Today, movie stars, models, chefs and musicians are often brands first, artists second. Stars from Gwyneth Paltrow to Kanye West have begun diversifying their careers by branching off into other industries such as apparel, wellness and cosmetics. However, this practice was not always the norm, and these celebrities might not have been able to branch out if it wasn't for Jaclyn Smith, who first successfully made the switch from an actress to an entrepreneur in the early 1980s.
Smith started her collection after 'Charlie's Angels' ended
In the mid-1980s, Houston-born Smith was at a crossroads. Having shot to success as a Breck Shampoo girl, she had become a worldwide sensation as crime-fighter Kelly Garrett on the hit TV show Charlie’s Angels. From 1976-1981, Smith battled the bad guys on screen and secured a lucrative contract as the face of Max Factor.
But when the show ended in 1981, Smith, now a mom of two young children, began to look for ways to capitalize on her fame as an all-American beauty. She was soon approached by Kmart, which was the second-largest retailer in the United States at the time, who asked her to lend her name to a line of budget sportswear for women.
The backlash was immediate. Max Factor was not pleased with its star associating herself with a big box store. "Many people told me not to do it and I originally turned it down," Smith recalled to CBS. “I've always loved design. And I thought, ’Well, this is unknown terrain. But this is going to be a challenge, this is going to be fun.’ And on instinct, I changed my mind and said, ’This is something I want to do.’"
Smith negotiated new terms with Kmart, insisting on taking a real hand in the clothing design and construction. On August 1, 1985, the Jaclyn Smith Collection debuted at 1,400 Kmart stores across America. “They're aimed to appeal to working women from 18 to 49 and to reflect what Smith represents: a career woman, mother, sports enthusiast and homemaker,” the Chicago Tribune reported in March 1985.
She often felt the need to defend her career choices
Hoping that the brand would represent “beauty, class and sensibility,” Smith jumped into promoting the clothing line, while often feeling the need to defend her choices to critics who felt she had devalued her career.
"Kmart uses such mass production that they are able to lower their prices. My hose, for instance, is made by the same factory, the same machines, the same threads as the hose made by four top designers," she told the Los Angeles Times in 1991. "If people want to be snobs and pay 10 times more, that's OK.”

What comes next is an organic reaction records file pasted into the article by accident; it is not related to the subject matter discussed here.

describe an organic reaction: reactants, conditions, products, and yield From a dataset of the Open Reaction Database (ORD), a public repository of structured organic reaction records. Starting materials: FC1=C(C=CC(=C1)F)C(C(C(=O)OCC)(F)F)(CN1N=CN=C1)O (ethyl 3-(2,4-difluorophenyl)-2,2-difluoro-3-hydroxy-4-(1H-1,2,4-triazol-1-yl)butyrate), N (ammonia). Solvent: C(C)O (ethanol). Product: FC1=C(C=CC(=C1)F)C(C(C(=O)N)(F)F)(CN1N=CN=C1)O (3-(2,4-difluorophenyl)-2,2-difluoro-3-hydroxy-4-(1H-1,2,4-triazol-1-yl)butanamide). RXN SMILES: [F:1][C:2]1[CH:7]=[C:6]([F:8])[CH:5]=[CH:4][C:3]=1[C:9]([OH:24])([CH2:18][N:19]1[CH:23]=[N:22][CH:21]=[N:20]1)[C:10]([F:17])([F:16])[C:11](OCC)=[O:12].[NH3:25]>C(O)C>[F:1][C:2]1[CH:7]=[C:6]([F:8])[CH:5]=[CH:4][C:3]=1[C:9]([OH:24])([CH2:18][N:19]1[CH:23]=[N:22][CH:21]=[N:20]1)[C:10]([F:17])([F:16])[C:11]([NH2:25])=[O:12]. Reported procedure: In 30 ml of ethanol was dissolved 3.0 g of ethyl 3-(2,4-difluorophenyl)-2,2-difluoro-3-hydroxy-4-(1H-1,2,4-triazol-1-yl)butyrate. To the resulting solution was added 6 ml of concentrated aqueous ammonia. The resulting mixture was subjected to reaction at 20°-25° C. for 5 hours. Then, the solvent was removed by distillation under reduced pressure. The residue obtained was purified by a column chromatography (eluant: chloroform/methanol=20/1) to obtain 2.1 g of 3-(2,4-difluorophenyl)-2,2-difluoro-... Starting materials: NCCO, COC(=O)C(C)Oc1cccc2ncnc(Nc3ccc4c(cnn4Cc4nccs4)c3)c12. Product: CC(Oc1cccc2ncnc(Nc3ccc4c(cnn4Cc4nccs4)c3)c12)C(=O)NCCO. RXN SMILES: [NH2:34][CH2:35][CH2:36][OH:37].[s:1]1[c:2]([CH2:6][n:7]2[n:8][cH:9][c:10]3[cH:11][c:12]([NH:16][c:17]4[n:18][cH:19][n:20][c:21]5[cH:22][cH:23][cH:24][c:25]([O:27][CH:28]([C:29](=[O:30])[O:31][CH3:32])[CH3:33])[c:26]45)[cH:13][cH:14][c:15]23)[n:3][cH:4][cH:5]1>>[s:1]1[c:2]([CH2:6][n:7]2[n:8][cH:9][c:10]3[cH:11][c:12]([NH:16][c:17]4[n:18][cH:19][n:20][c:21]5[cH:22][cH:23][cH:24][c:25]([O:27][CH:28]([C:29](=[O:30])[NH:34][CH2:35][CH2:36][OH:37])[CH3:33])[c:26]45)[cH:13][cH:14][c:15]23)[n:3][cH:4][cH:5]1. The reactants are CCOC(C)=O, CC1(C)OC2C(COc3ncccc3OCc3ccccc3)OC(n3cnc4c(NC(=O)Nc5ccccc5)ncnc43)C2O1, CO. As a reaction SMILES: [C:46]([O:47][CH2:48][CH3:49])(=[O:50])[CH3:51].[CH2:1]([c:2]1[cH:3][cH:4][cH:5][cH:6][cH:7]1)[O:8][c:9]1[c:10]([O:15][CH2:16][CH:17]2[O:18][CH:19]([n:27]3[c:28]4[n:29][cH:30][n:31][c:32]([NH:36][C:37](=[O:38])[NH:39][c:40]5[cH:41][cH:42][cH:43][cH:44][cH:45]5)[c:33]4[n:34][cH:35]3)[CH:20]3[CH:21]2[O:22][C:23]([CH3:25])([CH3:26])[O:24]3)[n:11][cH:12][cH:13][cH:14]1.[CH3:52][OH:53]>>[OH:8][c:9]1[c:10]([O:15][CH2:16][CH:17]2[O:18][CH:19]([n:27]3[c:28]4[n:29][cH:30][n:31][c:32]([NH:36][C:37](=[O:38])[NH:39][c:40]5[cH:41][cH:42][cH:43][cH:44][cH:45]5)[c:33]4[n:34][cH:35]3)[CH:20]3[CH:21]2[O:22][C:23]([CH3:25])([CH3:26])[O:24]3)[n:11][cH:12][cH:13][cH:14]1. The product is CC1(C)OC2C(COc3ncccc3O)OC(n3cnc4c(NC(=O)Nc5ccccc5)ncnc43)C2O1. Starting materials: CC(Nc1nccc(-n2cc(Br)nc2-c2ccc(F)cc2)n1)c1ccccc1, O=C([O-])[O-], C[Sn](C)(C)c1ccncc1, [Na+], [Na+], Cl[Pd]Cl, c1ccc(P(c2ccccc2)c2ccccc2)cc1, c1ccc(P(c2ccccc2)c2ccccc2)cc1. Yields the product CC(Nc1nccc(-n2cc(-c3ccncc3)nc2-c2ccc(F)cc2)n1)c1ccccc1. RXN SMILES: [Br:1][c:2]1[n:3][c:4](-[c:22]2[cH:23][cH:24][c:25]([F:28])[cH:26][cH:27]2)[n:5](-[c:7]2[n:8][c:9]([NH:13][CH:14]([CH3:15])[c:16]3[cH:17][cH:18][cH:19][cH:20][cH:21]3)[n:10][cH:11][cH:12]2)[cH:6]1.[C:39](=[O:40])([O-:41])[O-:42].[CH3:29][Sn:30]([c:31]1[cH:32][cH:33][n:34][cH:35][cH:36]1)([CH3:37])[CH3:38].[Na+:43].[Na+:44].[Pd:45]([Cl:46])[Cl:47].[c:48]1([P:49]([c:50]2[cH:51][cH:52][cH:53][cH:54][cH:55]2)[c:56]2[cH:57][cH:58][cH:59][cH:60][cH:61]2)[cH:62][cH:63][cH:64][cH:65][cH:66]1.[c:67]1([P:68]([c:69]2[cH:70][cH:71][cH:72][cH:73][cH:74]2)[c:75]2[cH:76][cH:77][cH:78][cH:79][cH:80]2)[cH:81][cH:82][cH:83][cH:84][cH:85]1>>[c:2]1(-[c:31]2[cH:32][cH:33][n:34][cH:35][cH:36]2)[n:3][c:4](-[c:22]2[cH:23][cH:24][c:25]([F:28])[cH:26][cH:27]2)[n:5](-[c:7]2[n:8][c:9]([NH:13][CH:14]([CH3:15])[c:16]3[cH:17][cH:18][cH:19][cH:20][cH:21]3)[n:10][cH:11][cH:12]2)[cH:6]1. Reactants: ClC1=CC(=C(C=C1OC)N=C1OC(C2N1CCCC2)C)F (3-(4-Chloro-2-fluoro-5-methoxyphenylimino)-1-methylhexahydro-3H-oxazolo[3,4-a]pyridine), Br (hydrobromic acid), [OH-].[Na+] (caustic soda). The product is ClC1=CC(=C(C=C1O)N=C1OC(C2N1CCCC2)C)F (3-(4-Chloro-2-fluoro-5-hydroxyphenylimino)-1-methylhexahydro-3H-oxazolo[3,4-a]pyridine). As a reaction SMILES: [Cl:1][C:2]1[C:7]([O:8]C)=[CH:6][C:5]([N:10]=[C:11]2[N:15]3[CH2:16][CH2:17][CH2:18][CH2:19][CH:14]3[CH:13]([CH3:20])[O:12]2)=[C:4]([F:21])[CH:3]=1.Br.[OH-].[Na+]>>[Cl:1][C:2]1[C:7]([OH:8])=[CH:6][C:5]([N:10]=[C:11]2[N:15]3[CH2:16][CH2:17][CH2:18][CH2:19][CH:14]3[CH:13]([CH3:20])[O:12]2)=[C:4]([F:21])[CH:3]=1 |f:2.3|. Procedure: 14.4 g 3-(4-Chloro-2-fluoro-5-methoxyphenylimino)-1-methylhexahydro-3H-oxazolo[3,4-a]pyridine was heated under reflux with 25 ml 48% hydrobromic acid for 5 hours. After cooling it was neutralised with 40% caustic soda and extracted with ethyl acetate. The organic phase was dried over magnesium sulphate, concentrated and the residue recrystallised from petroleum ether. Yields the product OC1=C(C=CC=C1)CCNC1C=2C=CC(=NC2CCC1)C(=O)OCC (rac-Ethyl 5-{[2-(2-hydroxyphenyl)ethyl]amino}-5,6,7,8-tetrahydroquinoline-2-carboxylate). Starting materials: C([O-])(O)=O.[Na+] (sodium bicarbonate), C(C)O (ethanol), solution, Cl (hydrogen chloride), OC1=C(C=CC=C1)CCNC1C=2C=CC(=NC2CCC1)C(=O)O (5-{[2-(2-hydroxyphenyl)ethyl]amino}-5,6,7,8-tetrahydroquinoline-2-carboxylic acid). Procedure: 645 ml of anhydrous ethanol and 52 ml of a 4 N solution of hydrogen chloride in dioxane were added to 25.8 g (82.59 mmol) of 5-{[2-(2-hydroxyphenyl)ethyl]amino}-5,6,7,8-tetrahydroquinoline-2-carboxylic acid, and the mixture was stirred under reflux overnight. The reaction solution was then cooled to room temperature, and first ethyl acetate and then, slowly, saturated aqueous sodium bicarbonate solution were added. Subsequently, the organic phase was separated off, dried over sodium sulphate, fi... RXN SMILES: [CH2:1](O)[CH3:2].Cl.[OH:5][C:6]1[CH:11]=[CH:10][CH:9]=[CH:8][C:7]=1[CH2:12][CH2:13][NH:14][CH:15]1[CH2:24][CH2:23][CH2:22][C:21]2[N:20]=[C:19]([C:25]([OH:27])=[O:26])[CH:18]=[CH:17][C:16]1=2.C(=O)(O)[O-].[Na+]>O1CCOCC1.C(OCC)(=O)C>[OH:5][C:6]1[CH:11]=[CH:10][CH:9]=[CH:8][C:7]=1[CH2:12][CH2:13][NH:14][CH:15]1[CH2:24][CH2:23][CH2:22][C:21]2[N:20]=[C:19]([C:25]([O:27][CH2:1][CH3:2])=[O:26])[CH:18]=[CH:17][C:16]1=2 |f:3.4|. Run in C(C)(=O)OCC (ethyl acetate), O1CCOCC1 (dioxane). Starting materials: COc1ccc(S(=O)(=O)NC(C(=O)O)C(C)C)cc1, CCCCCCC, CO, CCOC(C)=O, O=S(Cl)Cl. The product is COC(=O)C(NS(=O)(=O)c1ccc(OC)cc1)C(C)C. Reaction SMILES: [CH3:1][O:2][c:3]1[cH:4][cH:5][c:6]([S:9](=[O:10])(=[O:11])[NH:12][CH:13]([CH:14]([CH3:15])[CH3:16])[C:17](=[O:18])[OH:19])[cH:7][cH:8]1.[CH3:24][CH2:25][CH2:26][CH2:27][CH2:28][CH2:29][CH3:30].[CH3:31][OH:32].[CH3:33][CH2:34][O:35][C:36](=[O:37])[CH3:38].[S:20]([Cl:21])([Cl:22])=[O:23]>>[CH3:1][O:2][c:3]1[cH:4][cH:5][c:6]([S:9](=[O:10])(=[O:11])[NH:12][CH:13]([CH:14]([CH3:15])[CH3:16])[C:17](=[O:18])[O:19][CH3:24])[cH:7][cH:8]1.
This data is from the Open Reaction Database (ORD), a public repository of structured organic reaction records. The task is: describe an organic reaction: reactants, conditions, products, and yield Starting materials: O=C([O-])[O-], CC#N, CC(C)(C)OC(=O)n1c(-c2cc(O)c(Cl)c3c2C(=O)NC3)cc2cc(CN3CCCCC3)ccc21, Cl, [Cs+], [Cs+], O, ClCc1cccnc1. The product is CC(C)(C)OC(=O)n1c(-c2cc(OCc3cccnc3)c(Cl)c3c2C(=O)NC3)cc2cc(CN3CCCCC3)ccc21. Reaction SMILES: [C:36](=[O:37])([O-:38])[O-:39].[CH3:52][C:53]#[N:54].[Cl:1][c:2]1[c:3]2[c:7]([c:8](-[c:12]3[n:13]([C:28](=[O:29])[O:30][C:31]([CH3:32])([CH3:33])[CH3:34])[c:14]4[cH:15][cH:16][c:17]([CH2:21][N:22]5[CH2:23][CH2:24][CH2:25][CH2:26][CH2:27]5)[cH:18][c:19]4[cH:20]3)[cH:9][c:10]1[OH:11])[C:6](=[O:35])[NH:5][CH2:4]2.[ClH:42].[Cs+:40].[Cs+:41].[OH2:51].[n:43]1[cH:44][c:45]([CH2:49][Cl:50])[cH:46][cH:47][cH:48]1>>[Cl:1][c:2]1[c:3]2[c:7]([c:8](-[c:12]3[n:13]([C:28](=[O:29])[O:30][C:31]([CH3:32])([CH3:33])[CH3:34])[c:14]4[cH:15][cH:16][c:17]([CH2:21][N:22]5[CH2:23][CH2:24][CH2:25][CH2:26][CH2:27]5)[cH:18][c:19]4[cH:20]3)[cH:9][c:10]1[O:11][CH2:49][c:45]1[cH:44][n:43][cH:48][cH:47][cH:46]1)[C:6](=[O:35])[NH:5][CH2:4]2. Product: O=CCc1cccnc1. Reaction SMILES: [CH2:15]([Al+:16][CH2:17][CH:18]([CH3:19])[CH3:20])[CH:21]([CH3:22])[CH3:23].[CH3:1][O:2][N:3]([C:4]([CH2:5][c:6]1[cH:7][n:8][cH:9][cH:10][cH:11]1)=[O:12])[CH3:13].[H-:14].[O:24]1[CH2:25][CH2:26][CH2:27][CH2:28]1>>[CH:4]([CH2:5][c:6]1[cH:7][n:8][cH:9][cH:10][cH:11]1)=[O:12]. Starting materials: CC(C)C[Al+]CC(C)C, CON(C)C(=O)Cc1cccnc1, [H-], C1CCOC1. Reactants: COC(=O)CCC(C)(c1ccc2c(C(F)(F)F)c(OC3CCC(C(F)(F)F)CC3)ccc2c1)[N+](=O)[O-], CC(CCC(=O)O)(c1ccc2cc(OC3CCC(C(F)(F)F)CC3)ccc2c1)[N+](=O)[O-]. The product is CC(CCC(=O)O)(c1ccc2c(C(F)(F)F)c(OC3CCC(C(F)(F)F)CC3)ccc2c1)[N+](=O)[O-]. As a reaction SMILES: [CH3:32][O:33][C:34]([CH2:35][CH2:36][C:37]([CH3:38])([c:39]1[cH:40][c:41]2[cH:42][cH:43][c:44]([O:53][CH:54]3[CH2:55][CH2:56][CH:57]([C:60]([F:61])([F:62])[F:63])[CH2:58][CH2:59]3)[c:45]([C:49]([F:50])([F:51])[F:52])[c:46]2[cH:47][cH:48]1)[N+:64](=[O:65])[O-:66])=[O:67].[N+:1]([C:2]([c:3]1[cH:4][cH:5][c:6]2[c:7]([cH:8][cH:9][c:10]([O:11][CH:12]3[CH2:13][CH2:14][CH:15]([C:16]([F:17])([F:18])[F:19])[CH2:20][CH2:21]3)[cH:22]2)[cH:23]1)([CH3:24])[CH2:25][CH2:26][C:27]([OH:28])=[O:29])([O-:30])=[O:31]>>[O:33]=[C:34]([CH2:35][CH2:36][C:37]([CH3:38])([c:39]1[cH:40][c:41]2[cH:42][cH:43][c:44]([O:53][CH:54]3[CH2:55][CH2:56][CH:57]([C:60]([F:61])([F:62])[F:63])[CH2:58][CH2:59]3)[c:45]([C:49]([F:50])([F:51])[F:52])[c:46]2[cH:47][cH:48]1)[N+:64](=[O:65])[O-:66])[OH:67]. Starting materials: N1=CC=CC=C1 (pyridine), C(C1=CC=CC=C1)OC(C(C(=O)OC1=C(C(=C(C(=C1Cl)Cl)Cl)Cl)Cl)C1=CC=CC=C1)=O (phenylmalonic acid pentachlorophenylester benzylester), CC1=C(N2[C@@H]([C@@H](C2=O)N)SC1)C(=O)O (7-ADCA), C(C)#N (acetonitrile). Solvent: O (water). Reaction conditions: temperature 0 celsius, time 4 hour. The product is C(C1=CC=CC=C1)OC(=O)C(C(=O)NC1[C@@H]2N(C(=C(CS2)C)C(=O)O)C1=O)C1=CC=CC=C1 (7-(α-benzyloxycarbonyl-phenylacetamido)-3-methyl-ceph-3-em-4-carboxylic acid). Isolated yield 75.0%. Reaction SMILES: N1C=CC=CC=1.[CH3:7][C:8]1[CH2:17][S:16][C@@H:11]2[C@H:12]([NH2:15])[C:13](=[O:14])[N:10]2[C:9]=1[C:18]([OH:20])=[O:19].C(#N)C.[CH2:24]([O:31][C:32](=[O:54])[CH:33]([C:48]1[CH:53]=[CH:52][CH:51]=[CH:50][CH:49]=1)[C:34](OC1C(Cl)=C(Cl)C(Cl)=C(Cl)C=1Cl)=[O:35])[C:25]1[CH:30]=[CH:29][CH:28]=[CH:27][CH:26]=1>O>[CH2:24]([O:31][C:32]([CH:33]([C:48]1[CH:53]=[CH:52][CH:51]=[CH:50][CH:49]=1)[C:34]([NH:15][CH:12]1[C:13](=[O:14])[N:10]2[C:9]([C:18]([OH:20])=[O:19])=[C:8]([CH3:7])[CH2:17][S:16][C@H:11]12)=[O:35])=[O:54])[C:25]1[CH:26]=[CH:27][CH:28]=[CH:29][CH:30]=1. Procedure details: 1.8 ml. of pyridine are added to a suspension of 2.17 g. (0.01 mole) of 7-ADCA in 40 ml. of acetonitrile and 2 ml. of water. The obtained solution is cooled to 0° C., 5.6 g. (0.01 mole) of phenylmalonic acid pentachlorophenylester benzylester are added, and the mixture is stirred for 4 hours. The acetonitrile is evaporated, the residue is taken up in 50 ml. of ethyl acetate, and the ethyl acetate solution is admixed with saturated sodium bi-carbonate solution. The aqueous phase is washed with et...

But despite being regularly teased about selling out in the press, Smith took her line very seriously, recognizing its potential early. “All I can say about branding, if you do it for the paycheck, walk away – it doesn't work. It is the day-to-day details. It's becoming a part of that company,” she explained to CBS.
Smith expanded her brand beyond clothing
Smith was credited with elevating budget fashion, both in style and substance. She encouraged Kmart to source high-quality fabrics, and to use subtle colors like beige, cream and black instead of pastels and patterns, gambling that middle- and lower-class shoppers preferred elegant simplicity.
Not content with sportswear, Smith soon expanded her brand, branching into accessories, shoes, sunglasses and jewelry. In 2007, she launched her own fabric line with wholesalers Trend/Fabricut. The next year, she launched a bed, bath and decor line at Kmart, and home furnishings eventually followed. In 2010, STYLE by Jaclyn Smith, a skincare line developed with her husband Dr. Brad Allen, debuted. She also partnered with her good friend, hairstylist José Eber, to launch her own line of wigs. And in 2014, she launched an infant line at Kmart with her daughter, Spencer Margaret.
Smith says creating her own line was 'the best thing I've ever done'
Smith, who paired her own items with Chanel and Prada, no longer felt the need to defend her business sense or success. In 2017, she sold 700,000 slinky tees in Kmart stores alone. "I can't believe how big it's grown," Smith told Express. "I started almost 30 years ago with just a small fashion line. Now it's a vast range of products. I owe it all to Charlie's Angels, which gave me the opportunity. I was the first actress who branded her own line at a time when everyone just lent their name to a product. Everyone said I shouldn't do it, but it was probably the best thing I've ever done.”
To date, 100 million women have purchased an item from a Jaclyn Smith line. And the former model has proven herself to be more than just the “queen of the mini-series."
"I work at my brands every day," she told Express. "I'm always thinking about new products, innovative designs, deciding on next season's colors, price points, what quantity to produce. I meet designers and manufacturers. It keeps me invigorated and challenged. ... I've loved acting but if I never played another role and just focused on my business, I'd be happy."